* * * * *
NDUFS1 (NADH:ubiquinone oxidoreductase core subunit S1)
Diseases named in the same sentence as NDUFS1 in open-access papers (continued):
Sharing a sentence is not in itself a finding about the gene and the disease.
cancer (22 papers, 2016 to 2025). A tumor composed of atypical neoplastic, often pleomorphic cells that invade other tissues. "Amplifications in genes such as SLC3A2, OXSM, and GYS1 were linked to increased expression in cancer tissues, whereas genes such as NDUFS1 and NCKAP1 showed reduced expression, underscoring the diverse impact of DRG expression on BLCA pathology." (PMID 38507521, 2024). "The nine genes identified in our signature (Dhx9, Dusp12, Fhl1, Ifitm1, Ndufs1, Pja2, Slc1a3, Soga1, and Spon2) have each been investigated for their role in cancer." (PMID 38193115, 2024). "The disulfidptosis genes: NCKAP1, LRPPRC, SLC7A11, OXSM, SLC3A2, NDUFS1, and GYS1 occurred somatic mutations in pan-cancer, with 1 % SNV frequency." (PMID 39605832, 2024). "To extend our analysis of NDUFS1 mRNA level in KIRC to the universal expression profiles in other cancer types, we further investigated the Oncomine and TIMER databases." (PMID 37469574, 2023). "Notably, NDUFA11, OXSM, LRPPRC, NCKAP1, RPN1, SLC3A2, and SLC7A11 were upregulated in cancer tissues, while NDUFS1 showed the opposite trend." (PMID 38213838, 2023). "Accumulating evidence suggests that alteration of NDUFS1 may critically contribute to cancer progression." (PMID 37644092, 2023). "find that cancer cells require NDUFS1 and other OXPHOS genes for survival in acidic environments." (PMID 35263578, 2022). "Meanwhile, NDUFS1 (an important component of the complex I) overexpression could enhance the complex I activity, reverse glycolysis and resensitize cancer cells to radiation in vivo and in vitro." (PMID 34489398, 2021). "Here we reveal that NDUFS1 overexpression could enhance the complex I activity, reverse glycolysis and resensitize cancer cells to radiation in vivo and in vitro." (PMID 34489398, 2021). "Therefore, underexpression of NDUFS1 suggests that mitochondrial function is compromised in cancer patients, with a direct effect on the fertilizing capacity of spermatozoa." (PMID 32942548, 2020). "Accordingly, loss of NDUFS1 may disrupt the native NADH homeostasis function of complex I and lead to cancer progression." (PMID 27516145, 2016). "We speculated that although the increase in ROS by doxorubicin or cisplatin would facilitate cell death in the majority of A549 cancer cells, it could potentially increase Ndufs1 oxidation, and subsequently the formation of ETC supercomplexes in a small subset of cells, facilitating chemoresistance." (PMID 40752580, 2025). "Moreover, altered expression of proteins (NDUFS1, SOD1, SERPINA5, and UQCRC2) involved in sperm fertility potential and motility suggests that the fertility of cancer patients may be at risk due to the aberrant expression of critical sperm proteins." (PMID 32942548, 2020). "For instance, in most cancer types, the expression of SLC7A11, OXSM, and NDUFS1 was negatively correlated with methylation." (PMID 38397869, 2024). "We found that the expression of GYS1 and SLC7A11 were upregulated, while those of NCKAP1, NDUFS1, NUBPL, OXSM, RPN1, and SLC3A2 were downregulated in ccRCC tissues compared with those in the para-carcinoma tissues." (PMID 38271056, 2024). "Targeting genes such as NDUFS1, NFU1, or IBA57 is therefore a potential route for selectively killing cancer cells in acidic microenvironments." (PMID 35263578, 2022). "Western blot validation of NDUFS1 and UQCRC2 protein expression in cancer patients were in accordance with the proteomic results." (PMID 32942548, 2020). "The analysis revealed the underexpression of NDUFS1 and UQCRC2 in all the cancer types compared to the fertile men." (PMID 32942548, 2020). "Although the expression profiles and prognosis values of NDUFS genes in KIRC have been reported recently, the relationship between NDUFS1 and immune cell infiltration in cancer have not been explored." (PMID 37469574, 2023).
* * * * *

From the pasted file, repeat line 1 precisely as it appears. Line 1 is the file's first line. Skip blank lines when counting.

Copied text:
NDUFS1 (NADH:ubiquinone oxidoreductase core subunit S1)